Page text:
With investor inflows reaching US$659 billion, the ETF industry is expected to have a record year
As the stock and corporate bond markets rebound to new peaks, asset management companies are increasingly turning to tools for building investment portfolios, and investors are injecting funds into exchange-traded funds at a historic rate.
ETFGI data shows that the inflow of funds into ETFs is expected to exceed the record level in 2020. The total amount of funds in the first six months of 2021 was US$659 billion, compared with US$767 billion for the whole of last year.
As of June 30, the net inflow of global equity ETFs has exceeded last year’s 459 billion U.S. dollars, exceeding 366 billion U.S. dollars and 283 billion U.S. dollars in 2020 and 2019, respectively.
The boom reflects the strong rebound of asset prices from the 2020 pandemic lows, but it also shows how fund managers can use ETFs as an important tool in their investment portfolios, replacing or combining them with individual securities in some cases.
The global market is already $9 trillion, and the rapid growth in the ETF field is forming a bullish view among large companies such as BlackRock, State Street, and Invesco.
Salim Ramji, Global Head of iShares and Index Investments at BlackRock, said: “It took 15 years for iShares’ assets to reach US$1 trillion, and it took another five years to reach US$2 trillion, and another two years. It broke through the 3 trillion U.S. dollar mark.” The asset management company predicts that by 2025, the global market will expand to 15 trillion U.S. dollars.
The group said on Wednesday that BlackRock’s iShares division attracted $75 billion in net traffic in the second quarter of this year and exceeded $3 trillion in assets in June. The quarterly flow was higher than the US$51 billion a year ago and accounted for the majority of the US$81 billion in inflows by asset management companies in the last three months.
The hot spots for long-term growth include expanding investor activity in the fixed income sector, wealth advisors’ growing preference for model portfolios-such as those that target 60% stocks and 40% bonds, and increasing exposure. The welcome commission considers environmental, social and corporate governance standards.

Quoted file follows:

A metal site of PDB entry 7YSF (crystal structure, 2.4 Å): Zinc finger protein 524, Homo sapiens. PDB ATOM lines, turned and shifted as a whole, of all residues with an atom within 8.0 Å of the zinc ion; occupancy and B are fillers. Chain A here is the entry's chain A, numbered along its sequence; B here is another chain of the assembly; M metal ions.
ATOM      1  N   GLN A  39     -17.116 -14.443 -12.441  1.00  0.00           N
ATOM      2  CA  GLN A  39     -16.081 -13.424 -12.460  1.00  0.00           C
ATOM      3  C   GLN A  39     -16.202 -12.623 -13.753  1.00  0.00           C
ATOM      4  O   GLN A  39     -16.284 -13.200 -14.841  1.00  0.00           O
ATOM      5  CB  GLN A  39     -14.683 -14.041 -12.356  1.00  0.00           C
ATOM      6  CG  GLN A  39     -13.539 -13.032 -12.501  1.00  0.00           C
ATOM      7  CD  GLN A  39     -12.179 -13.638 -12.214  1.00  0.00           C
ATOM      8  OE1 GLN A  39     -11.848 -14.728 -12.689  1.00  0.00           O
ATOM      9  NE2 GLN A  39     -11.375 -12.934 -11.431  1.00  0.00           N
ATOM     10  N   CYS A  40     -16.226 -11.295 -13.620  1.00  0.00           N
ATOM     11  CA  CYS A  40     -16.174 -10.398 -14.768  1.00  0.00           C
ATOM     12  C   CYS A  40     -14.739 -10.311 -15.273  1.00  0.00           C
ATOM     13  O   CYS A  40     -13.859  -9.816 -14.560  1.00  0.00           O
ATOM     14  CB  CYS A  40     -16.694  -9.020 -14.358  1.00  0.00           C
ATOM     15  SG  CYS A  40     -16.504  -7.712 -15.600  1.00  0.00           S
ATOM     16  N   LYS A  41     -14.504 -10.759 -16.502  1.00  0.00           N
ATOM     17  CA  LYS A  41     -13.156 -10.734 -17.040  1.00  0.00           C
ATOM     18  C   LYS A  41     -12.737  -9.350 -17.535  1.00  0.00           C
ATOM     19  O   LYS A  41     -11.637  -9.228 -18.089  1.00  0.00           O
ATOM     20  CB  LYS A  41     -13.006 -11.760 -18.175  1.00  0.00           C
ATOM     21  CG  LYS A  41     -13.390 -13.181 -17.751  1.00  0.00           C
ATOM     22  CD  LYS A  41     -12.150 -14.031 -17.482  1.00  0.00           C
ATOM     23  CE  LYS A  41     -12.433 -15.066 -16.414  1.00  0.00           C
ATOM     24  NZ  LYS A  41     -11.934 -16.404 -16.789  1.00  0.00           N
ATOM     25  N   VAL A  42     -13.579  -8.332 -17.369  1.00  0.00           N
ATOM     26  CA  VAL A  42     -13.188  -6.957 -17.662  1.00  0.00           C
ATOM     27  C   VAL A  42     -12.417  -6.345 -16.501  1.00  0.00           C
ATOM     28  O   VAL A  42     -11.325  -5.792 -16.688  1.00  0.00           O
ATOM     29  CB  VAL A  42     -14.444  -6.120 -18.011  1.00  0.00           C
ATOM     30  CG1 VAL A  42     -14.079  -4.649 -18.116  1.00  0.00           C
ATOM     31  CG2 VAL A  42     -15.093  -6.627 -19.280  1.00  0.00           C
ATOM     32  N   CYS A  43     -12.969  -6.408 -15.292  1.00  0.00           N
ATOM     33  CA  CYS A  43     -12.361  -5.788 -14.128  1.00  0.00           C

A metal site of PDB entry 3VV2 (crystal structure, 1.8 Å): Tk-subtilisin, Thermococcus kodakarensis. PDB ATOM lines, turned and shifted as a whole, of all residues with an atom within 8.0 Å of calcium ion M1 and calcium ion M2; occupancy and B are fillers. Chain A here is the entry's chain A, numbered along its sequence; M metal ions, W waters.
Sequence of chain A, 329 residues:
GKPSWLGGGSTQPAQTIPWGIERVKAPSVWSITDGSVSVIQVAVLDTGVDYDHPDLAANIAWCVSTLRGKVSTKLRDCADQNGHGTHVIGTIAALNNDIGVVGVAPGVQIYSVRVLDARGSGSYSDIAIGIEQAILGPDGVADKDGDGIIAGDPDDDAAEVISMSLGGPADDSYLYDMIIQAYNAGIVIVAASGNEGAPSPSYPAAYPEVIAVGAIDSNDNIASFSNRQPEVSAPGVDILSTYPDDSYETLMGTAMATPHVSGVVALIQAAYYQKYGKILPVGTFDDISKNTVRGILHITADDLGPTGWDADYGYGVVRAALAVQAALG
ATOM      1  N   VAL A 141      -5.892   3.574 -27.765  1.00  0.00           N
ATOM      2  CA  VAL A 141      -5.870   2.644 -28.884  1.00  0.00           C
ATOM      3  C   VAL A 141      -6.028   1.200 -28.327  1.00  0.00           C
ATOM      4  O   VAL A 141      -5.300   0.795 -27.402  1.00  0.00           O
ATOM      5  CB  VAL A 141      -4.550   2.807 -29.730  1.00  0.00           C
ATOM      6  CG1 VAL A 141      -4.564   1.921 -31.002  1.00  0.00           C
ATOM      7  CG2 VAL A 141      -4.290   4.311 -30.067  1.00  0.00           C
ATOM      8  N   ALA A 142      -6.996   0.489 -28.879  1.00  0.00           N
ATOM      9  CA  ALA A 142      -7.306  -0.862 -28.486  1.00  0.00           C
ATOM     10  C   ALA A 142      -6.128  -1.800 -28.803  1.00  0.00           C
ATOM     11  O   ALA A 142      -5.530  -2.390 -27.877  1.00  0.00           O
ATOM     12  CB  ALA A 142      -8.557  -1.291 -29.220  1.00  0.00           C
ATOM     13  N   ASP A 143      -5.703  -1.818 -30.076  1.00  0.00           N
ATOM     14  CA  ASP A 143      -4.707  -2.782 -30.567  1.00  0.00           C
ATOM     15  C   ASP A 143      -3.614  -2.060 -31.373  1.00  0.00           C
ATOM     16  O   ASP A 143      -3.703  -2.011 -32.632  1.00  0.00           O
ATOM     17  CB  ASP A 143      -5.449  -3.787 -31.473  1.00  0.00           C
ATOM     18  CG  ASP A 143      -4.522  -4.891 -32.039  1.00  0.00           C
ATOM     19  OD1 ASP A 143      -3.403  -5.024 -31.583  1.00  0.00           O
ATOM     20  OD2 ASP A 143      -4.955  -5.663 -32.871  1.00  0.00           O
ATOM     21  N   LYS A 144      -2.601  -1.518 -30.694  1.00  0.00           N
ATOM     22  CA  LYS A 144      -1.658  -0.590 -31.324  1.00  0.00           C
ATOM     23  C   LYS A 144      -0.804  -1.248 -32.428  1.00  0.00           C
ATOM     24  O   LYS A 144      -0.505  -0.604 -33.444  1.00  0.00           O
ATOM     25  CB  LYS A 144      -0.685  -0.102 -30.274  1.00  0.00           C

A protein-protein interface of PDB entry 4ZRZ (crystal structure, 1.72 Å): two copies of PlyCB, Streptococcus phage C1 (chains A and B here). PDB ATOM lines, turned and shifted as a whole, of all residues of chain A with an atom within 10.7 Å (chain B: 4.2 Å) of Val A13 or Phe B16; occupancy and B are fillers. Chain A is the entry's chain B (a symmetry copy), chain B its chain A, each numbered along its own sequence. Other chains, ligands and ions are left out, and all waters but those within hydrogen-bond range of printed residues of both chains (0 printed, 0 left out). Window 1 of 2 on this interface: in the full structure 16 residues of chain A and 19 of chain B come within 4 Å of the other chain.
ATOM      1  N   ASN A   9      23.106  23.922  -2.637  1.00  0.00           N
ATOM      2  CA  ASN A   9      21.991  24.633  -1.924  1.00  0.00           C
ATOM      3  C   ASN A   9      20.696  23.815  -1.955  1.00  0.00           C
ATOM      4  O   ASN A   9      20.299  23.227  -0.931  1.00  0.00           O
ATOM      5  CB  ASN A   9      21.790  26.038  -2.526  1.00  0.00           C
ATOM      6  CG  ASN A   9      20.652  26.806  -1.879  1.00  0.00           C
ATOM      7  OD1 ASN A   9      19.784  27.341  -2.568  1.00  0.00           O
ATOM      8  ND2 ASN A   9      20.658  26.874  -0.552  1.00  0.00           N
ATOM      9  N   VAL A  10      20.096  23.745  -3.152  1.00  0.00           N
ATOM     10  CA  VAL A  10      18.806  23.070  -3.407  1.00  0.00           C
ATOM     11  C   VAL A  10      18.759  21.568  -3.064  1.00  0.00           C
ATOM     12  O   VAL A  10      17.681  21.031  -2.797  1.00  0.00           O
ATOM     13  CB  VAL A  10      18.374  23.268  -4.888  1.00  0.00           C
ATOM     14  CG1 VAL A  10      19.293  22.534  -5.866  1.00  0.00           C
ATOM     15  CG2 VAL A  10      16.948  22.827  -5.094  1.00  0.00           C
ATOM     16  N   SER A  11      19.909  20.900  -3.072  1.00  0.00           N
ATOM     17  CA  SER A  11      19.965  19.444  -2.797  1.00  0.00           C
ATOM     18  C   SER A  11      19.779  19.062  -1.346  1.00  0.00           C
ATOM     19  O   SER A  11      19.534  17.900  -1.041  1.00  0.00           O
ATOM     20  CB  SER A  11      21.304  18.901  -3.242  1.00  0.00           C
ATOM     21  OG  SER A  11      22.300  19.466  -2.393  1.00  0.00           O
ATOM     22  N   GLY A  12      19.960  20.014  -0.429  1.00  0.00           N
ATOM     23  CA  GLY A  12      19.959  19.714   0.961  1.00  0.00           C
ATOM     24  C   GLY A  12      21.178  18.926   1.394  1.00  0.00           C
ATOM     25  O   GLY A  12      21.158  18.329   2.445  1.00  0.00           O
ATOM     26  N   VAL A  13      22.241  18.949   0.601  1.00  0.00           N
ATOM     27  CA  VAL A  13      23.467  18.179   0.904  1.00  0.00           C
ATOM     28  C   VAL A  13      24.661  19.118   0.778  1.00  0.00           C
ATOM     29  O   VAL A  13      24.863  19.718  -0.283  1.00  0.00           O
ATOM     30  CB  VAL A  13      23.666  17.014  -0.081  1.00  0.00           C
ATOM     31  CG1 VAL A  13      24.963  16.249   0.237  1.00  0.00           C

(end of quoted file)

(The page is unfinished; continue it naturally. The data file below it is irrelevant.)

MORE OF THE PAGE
Among the many growth drivers, traditional stock pickers who aim to buy companies that can surpass the performance of the broader market are increasing the use of ETFs in actively managed portfolios.
Todd Rosenbluth, head of research for mutual funds and ETFs at CFRA, said: “Asset managers have found a way to participate in ETFs, allowing them to use their stock selection and portfolio building expertise.” “Insurance companies. And other institutional investors’ adoption is accelerating.”
According to data from BlackRock, the assets held in the US model portfolio market will more than double from US$4 trillion to US$10 trillion in the next five years. It expects that in the future half of the inflow of new investors in the US ETF sector will come from model portfolios, which is higher than about one-third of 2020.
State Street Group, the third largest ETF provider in the world, is also expanding its model portfolio business.
“We are working hard to establish partnerships with other suppliers and provide our internally developed model portfolio,” said Rory Tobin, global head of ETF at State Street Global Investment Management. It cooperated with French asset management company Natixis to provide a model portfolio to US financial advisors through the Bank of America platform at the end of 2019.
This year, bond ETFs are absorbing new client funds at a slower rate than their stock peers. ETFGI data shows that the inflow in 2021 will be US$112 billion, and the total in 2021 will be US$231 billion.
Jason Bloom, director of fixed income and alternative ETF strategy at Invesco, said: “In their respective ETF life cycles, fixed income lags behind equities by ten years.”
Bloom said that before the launch of a new ETF, retail investors and even financial advisors would not easily enter the fixed income field, including asset-backed securities and bank loans. “You can now enter certain fixed income markets that you didn’t have before.”
Bond ETFs emerged from the pandemic crash in March 2020 and are known for passing stress tests. The Fed’s decision to purchase ETFs that track corporate bonds also played an important role in easing market turmoil and investor concerns about the product.
However, Credit Suisse senior equity research analyst Craig Siegenthaler (Craig Siegenthaler) pointed out that if the benign market environment becomes more turbulent, it may be difficult for ETF providers to continue to grow at such a rapid rate.
“Most investment circles are optimistic about ETFs, and the scale of fixed income is expected to grow, but if there is a bear market, it will be more difficult for the industry to maintain growth at the rate we see,” he said.